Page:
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Complete without Kids: An Insider's Guide to Childfree Living by Choice or by Chance Paperback – 7 Dec 2010
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Top customer reviews
The only element of it I'd serious contend is the way that it examines the childfree lifestyle in relation to the advantages it has. The author sets out to try and show that people who decide not to have children are not just 'selfish' and that it can be a dignified and meaningful way of life - which is definitely true - but then goes on to look solely at how the people she's interviewing can indulge themselves at weekends, pursue their own hobbies, have great sex, eat what they want, go out when they want, do what they want, spend their salaries (that they keep more of because they don't have kids) on whatever they want and the emphasis is always that they can do all this WITHOUT BOTHERING TO THINK OF OTHER PEOPLE. The people interviewed often have long-term partners or are married, do a lot of voluntary work and help out in their communities on top of their normal jobs. They must be used to making sacrifices for other people and are probably not remotely selfish, but because the emphasis is so much on the freedom that having no children can bring, they don't come across as anything but. The book also claims that there's no one personality type that unites people who don't want children, but then goes on to say that they tend to value their independence from a very young age, they don't want to compromise their own sense of order, and even - interestingly enough - that they don't want to lose their youth and believe that children would force them to do this. It specifically says that many adults who don't want children do so because they want to continue having fun. From whiney comments about friends with children not being available to 'play' with them any more to boasts about how they're free to ride their motorcycles all weekend without once having to think about anybody else, the book somehow manages to confirm the major prejudice that it's trying to dismiss. It's a real shame. I think a very different approach is needed to convince more people that deciding not to have children is equally valid and dignified.
I think the issue that's being skirted around is that the decision about whether to have children is an innately 'selfish' one whichever side of the debate you end up falling towards. If people who don't want children are thinking about freedom and lack of responsibility, then the other people want children because they personally WANT them, not because they're bravely willing to sacrifice themselves for the good of mankind.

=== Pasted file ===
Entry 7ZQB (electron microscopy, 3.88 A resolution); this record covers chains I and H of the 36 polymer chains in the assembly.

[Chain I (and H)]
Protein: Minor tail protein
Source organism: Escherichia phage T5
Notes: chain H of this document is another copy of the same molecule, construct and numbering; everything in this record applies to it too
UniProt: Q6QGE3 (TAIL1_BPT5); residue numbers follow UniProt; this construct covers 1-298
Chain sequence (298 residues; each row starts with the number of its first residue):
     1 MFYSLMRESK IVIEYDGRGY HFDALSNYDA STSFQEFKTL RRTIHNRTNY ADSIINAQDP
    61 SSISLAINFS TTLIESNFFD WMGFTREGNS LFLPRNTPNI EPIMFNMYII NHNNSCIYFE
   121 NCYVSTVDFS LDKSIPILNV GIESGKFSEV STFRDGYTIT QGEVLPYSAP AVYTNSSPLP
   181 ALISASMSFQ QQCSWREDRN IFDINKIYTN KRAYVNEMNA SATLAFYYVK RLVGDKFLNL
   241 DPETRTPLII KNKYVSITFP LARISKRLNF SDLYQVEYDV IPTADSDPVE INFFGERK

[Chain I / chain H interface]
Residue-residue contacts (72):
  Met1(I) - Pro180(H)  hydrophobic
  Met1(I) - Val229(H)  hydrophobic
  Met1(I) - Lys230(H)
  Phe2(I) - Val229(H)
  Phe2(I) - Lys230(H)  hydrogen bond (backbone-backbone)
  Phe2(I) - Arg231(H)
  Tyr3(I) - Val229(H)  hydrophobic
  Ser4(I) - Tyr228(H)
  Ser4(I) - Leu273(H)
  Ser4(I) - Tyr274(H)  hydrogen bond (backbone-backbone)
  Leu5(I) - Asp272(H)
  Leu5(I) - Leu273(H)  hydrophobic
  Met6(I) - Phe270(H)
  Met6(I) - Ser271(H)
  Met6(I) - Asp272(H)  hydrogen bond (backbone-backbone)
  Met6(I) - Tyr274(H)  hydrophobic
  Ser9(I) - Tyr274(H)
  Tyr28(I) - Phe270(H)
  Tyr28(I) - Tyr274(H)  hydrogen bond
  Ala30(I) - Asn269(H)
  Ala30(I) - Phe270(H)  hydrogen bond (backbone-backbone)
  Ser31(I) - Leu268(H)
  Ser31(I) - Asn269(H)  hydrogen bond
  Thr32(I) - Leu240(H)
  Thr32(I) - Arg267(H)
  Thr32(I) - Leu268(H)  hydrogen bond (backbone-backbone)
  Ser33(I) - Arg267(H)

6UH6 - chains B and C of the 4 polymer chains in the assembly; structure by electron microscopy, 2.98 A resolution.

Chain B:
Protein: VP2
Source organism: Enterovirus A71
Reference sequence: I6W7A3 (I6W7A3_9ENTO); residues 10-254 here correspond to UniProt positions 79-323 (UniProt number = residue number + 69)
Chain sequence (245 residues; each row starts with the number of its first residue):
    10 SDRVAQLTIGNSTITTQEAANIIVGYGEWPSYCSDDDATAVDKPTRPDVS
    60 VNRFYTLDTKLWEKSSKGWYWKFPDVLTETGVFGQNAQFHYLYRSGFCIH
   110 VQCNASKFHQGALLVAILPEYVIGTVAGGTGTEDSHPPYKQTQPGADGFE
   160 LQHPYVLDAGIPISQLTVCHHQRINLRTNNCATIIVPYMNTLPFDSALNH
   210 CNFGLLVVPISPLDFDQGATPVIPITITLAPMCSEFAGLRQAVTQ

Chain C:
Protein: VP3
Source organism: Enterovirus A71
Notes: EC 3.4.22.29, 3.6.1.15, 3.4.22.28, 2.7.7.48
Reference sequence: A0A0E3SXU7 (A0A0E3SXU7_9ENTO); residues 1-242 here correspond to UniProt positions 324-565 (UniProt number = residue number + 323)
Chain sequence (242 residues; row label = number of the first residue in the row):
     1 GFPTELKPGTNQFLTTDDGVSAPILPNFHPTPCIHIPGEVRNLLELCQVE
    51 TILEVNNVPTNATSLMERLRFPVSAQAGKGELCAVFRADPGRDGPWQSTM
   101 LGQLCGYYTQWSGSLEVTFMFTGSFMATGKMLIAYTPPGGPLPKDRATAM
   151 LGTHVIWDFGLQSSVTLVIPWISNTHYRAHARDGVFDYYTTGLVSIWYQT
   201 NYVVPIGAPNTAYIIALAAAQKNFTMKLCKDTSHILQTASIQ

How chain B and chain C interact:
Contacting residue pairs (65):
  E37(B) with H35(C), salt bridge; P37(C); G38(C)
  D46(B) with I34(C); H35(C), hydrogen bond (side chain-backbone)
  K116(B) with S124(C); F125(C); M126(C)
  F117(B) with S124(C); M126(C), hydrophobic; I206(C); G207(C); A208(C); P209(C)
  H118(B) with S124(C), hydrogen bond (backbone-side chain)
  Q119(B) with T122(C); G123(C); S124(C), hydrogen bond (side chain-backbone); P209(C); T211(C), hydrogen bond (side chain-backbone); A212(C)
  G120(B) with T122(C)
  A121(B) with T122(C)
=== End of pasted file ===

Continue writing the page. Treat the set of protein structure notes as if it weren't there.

Other minor things: It didn't have very much of a male contribution. Some men were involved but the focus is almost entirely on women. There also any representation of young people either and despite vague references towards these people it almost assumes that every reader will have already made these choices anyway. I'm twenty. I didn't feel very included, particularly by the questions at the end of each section which are directed towards people in their forties and older.
In any case, it was still interesting to read.
Walker courageously interviews and shares the stories of other adults who have chosen to be child-free. She explains the dynamics behind the decision making of voluntarily choosing to be childfree and how the concepts of love and money tie into such an important choice. There are also resources included for those who are certain that they want to partake in the child-free route. "Complete Without Kids: An Insider's Guide to Childfree Living by Choice Or By Chance" by Ellen Walker is also a suitable accompaniment to Kidfree & Lovin It by Kaye D. Walters.
Most helpful customer reviews on Amazon.com
I love the way she has you write about having children, pros and cons and so forth. All the while that you're writing it down, you naturally question yourself if this is something you can live without or not. By the time you finish her book, you'll definitely know whether or not you want to have children. This book was definitely a great read and a great workbook of sorts.